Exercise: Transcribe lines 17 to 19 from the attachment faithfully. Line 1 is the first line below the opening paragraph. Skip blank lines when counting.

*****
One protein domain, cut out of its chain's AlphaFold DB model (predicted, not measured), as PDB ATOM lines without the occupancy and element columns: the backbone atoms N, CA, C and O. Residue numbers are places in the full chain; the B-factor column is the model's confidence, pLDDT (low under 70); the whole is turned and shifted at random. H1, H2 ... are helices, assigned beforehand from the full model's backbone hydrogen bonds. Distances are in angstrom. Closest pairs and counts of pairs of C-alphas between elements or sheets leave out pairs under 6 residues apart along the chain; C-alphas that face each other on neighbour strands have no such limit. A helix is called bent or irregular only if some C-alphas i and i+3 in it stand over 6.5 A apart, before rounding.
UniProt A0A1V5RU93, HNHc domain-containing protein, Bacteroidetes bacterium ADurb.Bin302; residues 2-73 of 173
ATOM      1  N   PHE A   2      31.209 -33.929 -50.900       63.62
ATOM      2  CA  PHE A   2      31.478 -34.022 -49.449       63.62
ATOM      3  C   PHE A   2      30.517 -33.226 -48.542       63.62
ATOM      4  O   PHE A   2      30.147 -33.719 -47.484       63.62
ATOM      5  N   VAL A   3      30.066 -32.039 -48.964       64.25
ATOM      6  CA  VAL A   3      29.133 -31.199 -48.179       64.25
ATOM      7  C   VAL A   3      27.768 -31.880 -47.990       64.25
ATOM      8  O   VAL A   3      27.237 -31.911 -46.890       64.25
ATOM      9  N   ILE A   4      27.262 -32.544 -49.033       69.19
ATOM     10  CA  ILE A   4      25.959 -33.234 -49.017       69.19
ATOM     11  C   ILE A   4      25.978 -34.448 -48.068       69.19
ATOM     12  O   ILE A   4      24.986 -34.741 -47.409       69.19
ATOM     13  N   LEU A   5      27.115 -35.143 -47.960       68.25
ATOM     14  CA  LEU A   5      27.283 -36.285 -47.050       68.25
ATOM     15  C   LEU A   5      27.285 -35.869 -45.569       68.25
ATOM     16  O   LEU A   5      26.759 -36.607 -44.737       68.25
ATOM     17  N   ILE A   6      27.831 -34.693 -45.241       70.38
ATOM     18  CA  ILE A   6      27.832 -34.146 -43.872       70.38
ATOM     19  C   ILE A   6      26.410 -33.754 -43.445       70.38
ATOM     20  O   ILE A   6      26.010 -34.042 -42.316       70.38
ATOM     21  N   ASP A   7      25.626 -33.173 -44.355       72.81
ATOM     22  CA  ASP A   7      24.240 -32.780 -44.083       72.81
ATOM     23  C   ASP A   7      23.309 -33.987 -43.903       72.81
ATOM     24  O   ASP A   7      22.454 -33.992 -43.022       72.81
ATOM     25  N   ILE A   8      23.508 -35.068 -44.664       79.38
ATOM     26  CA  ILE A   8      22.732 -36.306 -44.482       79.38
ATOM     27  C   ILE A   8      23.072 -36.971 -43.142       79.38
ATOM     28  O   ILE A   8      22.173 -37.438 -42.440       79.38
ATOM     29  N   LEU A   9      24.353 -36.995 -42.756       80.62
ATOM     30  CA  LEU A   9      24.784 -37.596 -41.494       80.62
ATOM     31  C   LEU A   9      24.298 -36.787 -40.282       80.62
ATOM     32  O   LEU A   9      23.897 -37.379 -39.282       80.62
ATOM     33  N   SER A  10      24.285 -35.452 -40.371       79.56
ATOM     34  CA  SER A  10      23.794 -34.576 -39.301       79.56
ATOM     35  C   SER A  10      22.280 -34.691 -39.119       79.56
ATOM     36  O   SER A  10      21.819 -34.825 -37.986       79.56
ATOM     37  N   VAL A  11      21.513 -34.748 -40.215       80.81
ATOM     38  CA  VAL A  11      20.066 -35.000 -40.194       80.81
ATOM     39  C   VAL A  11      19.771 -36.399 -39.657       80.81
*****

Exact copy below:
ATOM     16  O   LEU A   5      26.759 -36.607 -44.737       68.25
ATOM     17  N   ILE A   6      27.831 -34.693 -45.241       70.38
ATOM     18  CA  ILE A   6      27.832 -34.146 -43.872       70.38